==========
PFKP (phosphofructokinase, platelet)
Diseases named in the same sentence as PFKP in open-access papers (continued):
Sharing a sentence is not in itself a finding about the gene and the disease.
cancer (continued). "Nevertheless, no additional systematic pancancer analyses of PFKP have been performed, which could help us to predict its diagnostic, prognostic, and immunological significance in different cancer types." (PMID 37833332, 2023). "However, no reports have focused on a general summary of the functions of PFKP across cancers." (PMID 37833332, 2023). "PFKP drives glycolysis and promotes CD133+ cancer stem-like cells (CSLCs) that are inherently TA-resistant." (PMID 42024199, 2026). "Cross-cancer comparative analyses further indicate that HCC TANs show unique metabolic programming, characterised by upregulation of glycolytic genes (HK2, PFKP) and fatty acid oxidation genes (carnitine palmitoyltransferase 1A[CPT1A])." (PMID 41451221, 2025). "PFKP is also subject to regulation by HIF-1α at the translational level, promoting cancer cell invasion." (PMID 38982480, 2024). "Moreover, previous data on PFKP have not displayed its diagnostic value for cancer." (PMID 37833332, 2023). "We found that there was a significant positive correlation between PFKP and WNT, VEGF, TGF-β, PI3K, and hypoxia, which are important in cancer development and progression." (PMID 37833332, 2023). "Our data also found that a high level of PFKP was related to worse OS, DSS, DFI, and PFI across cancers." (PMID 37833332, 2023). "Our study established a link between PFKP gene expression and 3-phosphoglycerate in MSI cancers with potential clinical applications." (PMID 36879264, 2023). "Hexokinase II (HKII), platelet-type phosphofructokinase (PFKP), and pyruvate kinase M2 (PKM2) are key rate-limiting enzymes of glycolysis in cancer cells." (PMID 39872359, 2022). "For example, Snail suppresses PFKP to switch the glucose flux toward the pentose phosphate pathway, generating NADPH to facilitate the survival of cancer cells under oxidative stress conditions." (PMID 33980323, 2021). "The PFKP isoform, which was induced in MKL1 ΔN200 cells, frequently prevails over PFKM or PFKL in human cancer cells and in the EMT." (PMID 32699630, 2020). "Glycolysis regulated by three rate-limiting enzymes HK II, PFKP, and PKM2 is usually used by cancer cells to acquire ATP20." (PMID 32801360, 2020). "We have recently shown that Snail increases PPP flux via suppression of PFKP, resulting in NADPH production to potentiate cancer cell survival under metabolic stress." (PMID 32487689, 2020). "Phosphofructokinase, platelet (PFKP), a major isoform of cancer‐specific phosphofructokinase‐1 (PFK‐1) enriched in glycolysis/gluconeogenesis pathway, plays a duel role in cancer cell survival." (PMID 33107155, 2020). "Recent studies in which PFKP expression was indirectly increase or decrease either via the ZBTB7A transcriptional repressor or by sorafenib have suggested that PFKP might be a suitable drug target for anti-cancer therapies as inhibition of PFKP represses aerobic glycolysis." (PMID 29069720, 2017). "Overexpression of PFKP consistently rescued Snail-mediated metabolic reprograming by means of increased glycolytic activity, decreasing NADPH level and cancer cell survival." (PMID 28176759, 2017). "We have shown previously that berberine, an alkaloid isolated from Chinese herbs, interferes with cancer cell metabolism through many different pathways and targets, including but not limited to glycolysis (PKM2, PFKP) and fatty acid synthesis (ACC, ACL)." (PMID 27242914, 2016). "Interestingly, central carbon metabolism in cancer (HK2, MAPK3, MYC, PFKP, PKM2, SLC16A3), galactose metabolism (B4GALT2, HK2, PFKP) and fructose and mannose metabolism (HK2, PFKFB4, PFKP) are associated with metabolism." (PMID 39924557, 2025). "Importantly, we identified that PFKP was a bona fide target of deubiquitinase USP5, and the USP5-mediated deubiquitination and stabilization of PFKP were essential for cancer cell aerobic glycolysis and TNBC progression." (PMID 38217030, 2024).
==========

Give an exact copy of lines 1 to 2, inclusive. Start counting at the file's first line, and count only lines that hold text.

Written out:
PFKP (phosphofructokinase, platelet)
Diseases named in the same sentence as PFKP in open-access papers (continued):